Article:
With everything marked fore and aft, the cutoff wheel sends sparks flying. No reminders about eye protection here, but we'll give a friendly nod to making sure the area around where you're cutting is grease and solvent free so nothing takes aflame.
To make enough room, the pan had to be cut back almost to the framerail. We'll still leave some clearance between the rail and floor so they won't rub together and make trouble later after the car's been finished.
One trouble spot with narrowing the floor is this area where a brace extends across the width of the pan. This area will be dressed and capped off before the pan lip is welded back in place.
We used one of our Boze wheels to mock-up how deep the wheel would mount in the well, and clamped the floor lip back in place for tack welding. Since we weren't using an aftermarket, premeasured mini-tub kit, it was necessary to use a wheel for checking the measurement of how much we'd need to widen the wheelhouse.
Everything checked out, so Tommy began welding the floor lip back into place.
After the welds are cleaned and dressed, this area will be all set.
Towards the front of the floor where the lip curves around, we needed some metal mods and custom fabricating. Here, a metal stretcher is used to form and widen a piece we'll be using to finish the lip.
To get this part right, a piece of heavy masking paper and some tape are used to mock-up the length and bends.
Here you can see the correct convertible wheelhouse on the left, and the coupe/sedan wheelhouse on the right. Note the flat spots on the ragtop piece versus the coupe/sedan one. Because of the low number of convertibles built, and low demand for related unique parts, Goodmark hasn't added this part to its catalog yet. In fact, the only source for this part is Dynacorn. A call to Dynacorn's Jim Christina saved the day, and we soon had the correct wheelhouses to keep our installation going. If Goodmark doesn't happen to have the parts you need in their catalog yet, give the folks at Dynacorn a call, or visit www.dynacorn.com.
The Dynacorn wheelhouses come preassembled. Here, CARS owner Jim Barber fits the new piece in place for measurement.
To make enough room for the new rear tire/wheel combo, the wheelhouse will need to be widened two inches. So the fitment with the quarter isn't affected, we'll add the metal to the inside half of the assembly. This will have it butted right next to the floorpan.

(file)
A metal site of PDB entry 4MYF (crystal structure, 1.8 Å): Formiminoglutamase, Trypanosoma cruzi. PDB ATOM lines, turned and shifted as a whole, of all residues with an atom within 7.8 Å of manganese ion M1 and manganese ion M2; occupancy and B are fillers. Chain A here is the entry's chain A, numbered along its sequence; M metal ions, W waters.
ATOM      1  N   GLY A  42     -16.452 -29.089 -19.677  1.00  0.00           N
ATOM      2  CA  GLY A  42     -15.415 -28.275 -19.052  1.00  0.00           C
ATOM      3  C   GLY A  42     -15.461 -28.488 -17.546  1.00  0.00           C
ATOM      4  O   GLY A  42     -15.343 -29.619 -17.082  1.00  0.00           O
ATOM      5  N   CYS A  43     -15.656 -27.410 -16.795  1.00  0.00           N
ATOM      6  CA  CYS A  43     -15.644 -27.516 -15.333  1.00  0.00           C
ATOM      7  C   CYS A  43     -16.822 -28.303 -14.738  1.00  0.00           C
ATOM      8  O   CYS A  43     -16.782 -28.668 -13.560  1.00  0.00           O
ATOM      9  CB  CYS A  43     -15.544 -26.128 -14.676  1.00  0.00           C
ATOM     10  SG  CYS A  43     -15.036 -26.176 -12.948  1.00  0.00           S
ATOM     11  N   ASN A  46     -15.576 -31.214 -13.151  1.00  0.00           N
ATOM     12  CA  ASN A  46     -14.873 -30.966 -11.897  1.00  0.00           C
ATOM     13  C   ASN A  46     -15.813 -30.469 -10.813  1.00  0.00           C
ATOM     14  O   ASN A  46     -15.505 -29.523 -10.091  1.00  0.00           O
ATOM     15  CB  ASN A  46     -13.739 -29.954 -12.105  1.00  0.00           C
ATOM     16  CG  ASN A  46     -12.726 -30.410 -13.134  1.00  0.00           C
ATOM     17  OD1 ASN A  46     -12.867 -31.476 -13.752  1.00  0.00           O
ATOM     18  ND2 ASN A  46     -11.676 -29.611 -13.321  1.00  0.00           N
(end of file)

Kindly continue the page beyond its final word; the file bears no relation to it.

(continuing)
First the housing is split down the middle of the inner half using a cutoff wheel.
Using a strip of steel, Tommy clamps the expansion piece in place so it can be tack-welded to the house. You want just enough welds to hold the strip firmly in place, but not create more work for yourself if you need to shift things around. For this process we're using a MIG-welder set for the appropriate steel thickness.
Next, the rest of the house is aligned and clamped for welding. Once it's set, we'll use the MIG to tack it in place.
Because the hump/curvature of the inner wheelhouse is being shifted over so much, the mounting tab on the brace will need to be shifted upward so it can be properly attached to the house. The spot welds on the back side have already been drilled out, and an air chisel is being used (gently) to separate the two pieces.
With the mounting tab out of the way, the freshly widened wheelhouse is set in place so we can mark where the tab should go, and see if any further mods are needed.
Because the angle the tab will attach at is going to change, this triangular notch will need to be cut out so it can bend to the proper angle.
With the slice made, you can see where the tab was bent inward for the necessary angle so it can attach to the wheelhouse.
If you're doing this work at home or in a private shop, having plenty of welding clamps will save you time and a lot of frustration. Here you can see the mounting tab clamped back in place on the support, and in full contact with the wheelhouse just like it was originally.
A couple of tacks with the MIG and the tab is secure. After everything with the wheelhouse is double checked and the quarter-panel refitted, we'll tack the wheelhouse in place too.
Here's the whole picture. Once the finish welding and rust cleanup is done, we'll be ready for the new quarter-panel to be welded in place. Once painted this will be a "stealth" mini-tub job, and require closer examination before anyone with less than a trained eye will notice we've added some extra space here.
1970 Chevelle Quarter Panel Repair - Widening The House - Super Chevy Magazine
In this part of our ’70 Chevelle project, we test-fit new quarter-panels and our wheelhouses have a growth spurt to make way for big rubber - Super Chevy Magazine